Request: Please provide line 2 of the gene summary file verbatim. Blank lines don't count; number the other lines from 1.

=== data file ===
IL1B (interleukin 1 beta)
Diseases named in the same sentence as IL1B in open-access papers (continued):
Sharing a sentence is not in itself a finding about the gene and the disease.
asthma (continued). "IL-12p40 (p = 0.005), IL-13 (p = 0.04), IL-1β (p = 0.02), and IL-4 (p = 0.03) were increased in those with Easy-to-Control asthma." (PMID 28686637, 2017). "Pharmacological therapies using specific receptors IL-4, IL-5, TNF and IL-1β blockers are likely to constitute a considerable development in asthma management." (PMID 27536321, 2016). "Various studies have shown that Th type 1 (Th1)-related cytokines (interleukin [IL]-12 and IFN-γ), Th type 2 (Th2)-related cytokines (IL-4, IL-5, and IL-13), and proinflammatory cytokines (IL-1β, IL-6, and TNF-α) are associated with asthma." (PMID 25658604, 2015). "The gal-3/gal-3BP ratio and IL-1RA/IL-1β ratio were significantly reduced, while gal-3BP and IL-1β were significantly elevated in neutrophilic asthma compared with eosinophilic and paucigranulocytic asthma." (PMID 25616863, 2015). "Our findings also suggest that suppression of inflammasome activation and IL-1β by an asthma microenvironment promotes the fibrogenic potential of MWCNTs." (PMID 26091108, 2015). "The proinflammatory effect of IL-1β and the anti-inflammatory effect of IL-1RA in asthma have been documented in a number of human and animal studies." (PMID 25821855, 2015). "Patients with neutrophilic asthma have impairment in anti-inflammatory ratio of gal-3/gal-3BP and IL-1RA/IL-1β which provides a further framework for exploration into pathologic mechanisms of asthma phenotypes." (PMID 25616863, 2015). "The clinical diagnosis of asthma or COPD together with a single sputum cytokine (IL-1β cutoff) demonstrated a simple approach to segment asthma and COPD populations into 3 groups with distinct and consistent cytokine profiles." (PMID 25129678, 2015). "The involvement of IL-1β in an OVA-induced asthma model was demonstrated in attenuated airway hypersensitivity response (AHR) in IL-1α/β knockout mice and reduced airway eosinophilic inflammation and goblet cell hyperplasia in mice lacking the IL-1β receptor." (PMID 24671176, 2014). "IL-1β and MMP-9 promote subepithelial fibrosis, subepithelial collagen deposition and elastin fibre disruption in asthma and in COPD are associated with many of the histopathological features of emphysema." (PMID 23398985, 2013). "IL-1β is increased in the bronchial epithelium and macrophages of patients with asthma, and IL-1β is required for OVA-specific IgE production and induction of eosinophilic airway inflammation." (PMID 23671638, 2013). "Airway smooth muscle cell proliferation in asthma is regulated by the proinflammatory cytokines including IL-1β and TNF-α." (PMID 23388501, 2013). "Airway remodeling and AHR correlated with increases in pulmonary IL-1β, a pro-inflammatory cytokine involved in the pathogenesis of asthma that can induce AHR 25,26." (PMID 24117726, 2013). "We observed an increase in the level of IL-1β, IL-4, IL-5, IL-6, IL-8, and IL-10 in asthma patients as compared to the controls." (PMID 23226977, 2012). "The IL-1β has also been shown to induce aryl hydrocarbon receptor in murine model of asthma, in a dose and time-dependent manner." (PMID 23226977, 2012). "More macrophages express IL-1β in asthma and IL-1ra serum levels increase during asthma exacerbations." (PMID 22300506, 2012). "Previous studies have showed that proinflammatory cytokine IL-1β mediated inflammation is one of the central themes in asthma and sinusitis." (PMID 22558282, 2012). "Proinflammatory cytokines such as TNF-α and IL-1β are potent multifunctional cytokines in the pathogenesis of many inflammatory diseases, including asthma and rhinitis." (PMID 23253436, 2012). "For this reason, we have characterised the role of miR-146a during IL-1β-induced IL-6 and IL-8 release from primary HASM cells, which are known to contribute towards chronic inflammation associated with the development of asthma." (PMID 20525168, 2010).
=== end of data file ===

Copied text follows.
Diseases named in the same sentence as IL1B in open-access papers (continued):